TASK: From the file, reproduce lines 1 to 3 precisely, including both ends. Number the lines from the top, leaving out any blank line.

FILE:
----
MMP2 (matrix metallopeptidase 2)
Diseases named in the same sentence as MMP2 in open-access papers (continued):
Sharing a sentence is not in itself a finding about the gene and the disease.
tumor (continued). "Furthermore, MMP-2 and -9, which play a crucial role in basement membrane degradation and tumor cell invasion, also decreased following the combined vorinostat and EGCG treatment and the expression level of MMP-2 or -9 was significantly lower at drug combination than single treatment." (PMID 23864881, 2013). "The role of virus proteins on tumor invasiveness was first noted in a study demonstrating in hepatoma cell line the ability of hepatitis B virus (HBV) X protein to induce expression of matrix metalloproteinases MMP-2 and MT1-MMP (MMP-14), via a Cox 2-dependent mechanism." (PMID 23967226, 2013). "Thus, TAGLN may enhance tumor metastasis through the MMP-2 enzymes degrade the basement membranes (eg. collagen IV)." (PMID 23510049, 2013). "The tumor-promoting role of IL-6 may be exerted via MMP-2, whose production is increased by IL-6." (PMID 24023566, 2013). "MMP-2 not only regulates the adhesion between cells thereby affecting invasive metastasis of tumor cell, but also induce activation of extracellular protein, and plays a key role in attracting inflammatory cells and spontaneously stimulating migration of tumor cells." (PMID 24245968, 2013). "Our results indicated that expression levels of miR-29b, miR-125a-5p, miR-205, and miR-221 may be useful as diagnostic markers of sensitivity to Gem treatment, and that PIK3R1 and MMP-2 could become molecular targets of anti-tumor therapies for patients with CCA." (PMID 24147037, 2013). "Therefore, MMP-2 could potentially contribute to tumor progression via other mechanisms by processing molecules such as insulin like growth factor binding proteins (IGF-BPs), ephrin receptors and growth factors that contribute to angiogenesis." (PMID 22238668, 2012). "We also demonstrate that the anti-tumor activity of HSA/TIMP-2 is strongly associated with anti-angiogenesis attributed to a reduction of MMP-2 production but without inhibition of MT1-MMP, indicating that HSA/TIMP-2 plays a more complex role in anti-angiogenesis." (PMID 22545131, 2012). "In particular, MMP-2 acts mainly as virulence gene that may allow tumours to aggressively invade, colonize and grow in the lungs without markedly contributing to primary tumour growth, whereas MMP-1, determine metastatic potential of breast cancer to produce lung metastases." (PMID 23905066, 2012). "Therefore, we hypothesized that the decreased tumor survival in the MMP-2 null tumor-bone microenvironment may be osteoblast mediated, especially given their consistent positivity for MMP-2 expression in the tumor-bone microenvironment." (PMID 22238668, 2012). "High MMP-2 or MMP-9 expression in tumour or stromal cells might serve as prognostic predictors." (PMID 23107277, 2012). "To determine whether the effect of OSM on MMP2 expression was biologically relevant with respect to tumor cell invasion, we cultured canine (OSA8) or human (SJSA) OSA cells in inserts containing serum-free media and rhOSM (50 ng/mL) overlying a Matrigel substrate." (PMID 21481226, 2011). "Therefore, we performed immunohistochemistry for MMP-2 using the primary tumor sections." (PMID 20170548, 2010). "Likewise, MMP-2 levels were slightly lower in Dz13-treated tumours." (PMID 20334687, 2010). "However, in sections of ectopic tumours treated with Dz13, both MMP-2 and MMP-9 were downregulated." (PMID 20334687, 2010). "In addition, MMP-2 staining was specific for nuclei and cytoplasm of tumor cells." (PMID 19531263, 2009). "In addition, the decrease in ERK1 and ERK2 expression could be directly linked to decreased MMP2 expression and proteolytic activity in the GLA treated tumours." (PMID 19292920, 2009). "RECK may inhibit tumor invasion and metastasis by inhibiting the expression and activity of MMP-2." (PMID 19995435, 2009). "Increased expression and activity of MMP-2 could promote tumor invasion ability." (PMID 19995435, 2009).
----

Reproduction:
MMP2 (matrix metallopeptidase 2)
Diseases named in the same sentence as MMP2 in open-access papers (continued):
Sharing a sentence is not in itself a finding about the gene and the disease.